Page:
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Lionel Messi, Luis Suarez and Neymar have been the key to Barca’s success over the past 18 months. The South American strikeforce, best known by the acronym ‘MSN’, have often been referenced as the best strike force in football history this season.
A little over a month ago, the trio were the spearhead for Barcelona’s record-breaking unbeaten run, scoring 110 of the European Champions’ total 147 goal tally – well on course to smash their previous record of 122 goals from last season.
Just as MSN’s success was a decisive factor to their team’s long unbeaten run, similarly the current slump in form can also be directly linked to a sudden and sharp downturn in the front three’s effectiveness.
During Barcelona’s five March fixtures, they scored 13 goals between them, with Messi hoarding seven on his way to his 500 landmark figure; Suarez scored two and Neymar four respectively. Compare those totals to their past five outings and there’s a stark contrast, three goals between the trident attack force – one from Messi, two from Suarez and none from Neymar.
But it’s more than just the sudden lack of goals that should worry Barcelona fans. The front three have worked synchronously over the past 18 months, you would have been forgiven for assuming they were communicating telepathically with one another. But suddenly, the South-Americans no longer appear to be on the same wavelength.
Take Barcelona’s painful defeat to Atletico Madrid in the Champions League quarter-final second leg as an example, Lionel Messi, five times voted the best player in the world, did not complete a single pass to his fellow strike-partner Suarez over the entire 90 minutes and made only one to Neymar.
Clearly something has gone askew for Barcelona in recent weeks, but where does the issue lie?
Is Fatigue To Blame?
Barcelona have certainly played a great number of games this season, so fatigue is a justifiable explanation for the Catalonian’s recent struggles, as they head into the conclusive chapter of a long campaign.
The La Liga champions’ season started earlier than other clubs because of their involvement in the Spanish and Uefa Super Cups. In December, Barcelona travelled to Japan for the Fifa Club World Cup, adding to their workload – the defeat at the hands of Valencia was Barca’s 56th competitive game of the season.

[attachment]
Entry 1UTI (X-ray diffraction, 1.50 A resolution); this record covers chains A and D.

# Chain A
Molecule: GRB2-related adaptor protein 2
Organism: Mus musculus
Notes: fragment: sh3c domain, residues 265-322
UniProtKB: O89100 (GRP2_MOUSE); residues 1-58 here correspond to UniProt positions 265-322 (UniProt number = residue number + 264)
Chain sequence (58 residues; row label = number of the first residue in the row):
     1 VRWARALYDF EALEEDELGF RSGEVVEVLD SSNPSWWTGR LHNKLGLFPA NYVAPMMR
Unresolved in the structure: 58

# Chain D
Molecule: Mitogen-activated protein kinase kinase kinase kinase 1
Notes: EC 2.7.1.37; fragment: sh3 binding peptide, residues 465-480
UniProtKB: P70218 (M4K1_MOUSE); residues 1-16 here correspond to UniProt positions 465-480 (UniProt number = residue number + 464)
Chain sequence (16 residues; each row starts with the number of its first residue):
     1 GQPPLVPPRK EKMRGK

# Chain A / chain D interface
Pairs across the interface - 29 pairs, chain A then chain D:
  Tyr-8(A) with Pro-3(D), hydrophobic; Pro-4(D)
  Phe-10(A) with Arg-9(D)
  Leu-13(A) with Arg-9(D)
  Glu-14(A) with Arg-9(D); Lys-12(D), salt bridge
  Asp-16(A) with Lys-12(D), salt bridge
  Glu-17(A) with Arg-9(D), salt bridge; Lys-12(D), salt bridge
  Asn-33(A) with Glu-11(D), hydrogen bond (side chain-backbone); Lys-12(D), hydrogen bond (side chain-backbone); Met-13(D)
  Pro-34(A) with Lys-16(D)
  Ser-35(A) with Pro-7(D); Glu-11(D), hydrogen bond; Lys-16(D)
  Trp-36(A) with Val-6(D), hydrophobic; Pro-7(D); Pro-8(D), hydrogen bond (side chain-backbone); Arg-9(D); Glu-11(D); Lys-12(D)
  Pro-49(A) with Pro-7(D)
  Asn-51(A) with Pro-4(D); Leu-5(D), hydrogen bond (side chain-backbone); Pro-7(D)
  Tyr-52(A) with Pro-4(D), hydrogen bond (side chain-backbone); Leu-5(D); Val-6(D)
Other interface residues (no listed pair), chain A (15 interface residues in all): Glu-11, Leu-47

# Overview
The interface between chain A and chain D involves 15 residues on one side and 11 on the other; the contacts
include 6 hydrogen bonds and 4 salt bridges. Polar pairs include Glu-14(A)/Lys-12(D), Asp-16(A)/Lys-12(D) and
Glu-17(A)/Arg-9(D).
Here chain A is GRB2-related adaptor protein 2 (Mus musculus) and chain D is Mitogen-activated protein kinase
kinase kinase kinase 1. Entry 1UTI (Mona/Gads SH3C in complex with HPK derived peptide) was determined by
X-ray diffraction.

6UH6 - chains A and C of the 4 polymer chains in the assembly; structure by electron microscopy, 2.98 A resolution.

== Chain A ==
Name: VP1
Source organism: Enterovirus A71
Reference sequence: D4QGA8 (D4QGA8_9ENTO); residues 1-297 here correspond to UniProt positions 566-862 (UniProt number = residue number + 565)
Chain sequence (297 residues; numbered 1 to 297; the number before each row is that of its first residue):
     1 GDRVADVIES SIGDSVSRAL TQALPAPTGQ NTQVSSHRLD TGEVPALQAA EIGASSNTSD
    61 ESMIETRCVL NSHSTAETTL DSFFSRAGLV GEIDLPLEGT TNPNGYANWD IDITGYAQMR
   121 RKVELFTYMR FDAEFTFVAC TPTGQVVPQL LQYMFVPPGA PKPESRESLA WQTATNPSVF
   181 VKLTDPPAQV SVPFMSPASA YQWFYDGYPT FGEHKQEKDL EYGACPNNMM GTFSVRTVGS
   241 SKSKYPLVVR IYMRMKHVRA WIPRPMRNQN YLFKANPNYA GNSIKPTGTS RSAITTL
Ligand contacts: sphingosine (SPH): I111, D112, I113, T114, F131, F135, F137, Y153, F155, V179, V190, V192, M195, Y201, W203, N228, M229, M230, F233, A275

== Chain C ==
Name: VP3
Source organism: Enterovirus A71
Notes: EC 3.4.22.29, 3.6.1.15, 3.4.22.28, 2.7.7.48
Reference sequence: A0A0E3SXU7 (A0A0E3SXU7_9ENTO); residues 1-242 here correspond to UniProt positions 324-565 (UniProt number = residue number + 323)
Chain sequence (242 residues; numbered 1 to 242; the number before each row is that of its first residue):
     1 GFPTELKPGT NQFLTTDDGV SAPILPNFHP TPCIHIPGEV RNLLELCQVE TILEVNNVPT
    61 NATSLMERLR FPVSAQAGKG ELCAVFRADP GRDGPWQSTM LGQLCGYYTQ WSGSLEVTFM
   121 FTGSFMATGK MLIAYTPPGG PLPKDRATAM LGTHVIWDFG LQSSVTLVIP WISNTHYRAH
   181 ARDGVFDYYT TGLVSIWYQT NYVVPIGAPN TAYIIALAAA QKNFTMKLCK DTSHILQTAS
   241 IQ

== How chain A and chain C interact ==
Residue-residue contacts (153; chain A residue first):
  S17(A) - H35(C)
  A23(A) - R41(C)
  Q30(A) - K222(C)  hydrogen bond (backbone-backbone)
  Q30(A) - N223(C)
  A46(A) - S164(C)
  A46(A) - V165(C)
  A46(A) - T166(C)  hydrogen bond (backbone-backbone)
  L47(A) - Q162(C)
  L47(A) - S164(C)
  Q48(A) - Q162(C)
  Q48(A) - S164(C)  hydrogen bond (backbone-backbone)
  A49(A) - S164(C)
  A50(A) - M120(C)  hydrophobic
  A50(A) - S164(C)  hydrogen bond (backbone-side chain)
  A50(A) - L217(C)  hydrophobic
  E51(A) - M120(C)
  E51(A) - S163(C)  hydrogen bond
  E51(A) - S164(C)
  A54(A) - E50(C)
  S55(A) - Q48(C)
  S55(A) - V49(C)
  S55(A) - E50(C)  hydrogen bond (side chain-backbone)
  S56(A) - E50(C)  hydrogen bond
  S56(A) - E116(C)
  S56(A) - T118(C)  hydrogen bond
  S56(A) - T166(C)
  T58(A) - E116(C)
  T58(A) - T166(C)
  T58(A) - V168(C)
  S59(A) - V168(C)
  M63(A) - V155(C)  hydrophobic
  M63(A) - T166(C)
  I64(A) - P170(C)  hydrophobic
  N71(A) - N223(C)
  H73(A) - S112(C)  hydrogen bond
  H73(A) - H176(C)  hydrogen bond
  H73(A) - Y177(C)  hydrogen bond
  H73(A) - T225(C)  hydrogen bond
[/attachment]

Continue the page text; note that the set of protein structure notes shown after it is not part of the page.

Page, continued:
Arguably, the correlation between fatigue and performance was most prevalent in the El Clasico defeat at the Nou Camp. The intense, physical fixture against Real Madrid fell directly after an international break that saw six of their starting line-up, including MSN, travel transatlantically to and from South America.
Whilst the trio looked particularly jaded during the defeats against both of their Madrid rivals, there was little evidence of weariness as Enrique’s men conceded further ground in the race for the La Liga title against Valencia, running desperately until the final moments in attempts to salvage a result.
Luis Enrique Has No Plan B
Enrique certainly takes a hands-off approach to management. Barcelona’s potential collapse has not come as a result of any rash, tactical tinkering – they have played in exactly the same manner and with the exact same personnel during their four recent defeats, as they had done for their six-month unbeaten run.
Why then, have the front three have stopped combining so well? This problem is what may yet ultimately define Enrique’s era of Barcelona management, it’s certainly the biggest dilemma Enrique has had to solve in an otherwise cushy managerial role. The win condition is obvious, if he can get MSN firing again, the team will start scoring and the accolades will continue to flow into Catalonia.
My major criticism of Enrique is that he never considered formulating a ‘Plan B’.
Barcelona are plagued by a distinct lack of squad depth, leaving Enrique with distinctly limited viable options in reserve.
Against Valencia, for example, Enrique made no substitutions at whatsoever, if that’s not a clear sign of a manager fumbling for alternative options, then I don’t know what is. Enrique evidently didn’t trust that anybody on the bench could make a positive impact on proceedings.
Admittedly, Enrique’s outfit has been weakened by the absence of Rafinha and the suspended Arda Turan, but one or two ineligible players should be expected and accounted for in a typical season – the lack of cover has left Enrique open to the criticism that the side he has constructed is almost entirely one-dimensional.
It almost seems like arrogance on Enrique’s part.
He appears to have been so confident in the success of ‘Plan A’, that he never felt the need to put a ‘Plan B’ in place. It may yet be his, and Barcelona’s, downfall because with the trio’s sudden loss of form, Barca do not appear to have any other way of winning.